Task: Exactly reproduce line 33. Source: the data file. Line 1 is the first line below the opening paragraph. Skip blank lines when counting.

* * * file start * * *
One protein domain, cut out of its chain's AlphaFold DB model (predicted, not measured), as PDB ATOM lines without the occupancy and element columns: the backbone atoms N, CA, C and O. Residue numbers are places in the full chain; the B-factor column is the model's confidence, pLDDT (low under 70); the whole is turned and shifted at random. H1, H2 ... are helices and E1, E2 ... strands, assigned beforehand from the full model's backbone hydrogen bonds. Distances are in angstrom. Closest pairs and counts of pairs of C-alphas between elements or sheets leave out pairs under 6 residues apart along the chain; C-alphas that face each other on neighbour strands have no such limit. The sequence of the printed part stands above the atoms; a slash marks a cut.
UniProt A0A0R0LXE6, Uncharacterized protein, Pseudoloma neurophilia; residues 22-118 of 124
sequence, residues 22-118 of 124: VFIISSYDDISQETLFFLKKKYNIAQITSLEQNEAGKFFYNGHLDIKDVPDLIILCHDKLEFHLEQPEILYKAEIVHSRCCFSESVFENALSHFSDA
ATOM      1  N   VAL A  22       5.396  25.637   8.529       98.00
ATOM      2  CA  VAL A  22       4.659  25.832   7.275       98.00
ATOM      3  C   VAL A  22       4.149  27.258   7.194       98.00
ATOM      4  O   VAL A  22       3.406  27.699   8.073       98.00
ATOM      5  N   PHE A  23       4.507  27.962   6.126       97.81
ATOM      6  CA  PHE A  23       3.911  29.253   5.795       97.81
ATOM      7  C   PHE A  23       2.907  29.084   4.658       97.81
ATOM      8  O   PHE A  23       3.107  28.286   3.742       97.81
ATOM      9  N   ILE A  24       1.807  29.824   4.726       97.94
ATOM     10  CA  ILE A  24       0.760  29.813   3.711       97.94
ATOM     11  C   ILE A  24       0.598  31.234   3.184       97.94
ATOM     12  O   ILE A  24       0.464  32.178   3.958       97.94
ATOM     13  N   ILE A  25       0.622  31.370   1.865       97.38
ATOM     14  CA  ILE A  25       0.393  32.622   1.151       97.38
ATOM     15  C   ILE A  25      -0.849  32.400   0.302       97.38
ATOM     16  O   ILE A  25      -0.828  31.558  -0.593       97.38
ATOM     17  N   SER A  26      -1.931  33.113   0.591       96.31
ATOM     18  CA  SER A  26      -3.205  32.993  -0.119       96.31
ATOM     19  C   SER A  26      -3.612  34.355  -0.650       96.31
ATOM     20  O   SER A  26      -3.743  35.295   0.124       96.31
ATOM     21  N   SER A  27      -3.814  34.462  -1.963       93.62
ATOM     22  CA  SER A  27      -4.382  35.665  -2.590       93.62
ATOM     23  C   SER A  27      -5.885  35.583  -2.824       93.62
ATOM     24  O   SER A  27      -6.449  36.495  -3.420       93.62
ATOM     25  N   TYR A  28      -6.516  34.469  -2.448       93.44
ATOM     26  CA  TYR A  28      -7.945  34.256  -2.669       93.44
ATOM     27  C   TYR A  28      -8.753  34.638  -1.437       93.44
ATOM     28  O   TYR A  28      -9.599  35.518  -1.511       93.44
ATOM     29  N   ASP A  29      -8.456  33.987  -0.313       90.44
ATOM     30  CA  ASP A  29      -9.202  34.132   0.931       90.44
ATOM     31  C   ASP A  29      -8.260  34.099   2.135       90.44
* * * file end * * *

ATOM     31  C   ASP A  29      -8.260  34.099   2.135       90.44